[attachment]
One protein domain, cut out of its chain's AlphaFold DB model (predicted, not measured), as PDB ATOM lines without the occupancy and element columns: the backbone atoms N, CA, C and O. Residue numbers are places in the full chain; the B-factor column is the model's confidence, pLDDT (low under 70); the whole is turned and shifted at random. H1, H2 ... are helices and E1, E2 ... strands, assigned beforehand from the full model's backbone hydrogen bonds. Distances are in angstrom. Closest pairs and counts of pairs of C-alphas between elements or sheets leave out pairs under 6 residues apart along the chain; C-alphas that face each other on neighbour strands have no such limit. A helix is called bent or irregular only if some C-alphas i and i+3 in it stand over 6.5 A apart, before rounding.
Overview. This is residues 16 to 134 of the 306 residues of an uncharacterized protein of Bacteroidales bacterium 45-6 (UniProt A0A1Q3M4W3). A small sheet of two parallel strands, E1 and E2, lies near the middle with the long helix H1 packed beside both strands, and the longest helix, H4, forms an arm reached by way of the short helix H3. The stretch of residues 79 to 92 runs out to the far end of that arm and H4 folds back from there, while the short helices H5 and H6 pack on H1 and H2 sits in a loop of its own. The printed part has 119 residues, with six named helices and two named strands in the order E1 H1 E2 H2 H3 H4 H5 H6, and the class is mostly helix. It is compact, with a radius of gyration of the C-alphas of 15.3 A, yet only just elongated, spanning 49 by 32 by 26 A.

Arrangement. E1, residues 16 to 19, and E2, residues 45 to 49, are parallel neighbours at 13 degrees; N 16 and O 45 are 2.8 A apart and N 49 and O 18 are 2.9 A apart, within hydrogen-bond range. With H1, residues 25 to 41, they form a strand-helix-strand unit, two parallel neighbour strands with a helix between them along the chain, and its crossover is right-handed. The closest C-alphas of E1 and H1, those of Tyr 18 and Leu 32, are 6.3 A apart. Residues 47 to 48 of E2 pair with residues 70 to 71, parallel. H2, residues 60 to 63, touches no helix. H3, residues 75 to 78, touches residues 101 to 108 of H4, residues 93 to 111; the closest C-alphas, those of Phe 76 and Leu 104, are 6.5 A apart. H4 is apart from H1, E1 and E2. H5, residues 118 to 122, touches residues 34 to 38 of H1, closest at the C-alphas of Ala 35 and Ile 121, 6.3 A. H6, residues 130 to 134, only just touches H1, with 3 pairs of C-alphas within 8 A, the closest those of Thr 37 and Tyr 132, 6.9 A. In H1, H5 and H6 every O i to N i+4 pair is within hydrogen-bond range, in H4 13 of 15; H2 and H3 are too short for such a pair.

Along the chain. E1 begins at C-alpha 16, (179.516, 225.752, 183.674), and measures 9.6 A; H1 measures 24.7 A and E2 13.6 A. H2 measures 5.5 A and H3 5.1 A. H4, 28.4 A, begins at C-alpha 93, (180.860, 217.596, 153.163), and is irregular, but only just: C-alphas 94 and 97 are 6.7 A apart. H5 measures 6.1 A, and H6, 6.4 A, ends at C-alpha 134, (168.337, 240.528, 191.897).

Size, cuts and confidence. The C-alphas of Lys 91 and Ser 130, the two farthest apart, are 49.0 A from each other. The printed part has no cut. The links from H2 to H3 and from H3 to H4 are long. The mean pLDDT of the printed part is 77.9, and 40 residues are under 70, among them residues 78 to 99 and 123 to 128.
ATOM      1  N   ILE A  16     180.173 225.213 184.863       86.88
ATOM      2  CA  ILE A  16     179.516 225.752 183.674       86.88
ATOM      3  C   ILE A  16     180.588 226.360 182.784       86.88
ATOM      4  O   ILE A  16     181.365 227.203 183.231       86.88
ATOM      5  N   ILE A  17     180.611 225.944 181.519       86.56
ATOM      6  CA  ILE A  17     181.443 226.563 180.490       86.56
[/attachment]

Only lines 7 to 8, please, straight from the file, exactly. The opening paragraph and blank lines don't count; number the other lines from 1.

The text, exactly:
ATOM      3  C   ILE A  16     180.588 226.360 182.784       86.88
ATOM      4  O   ILE A  16     181.365 227.203 183.231       86.88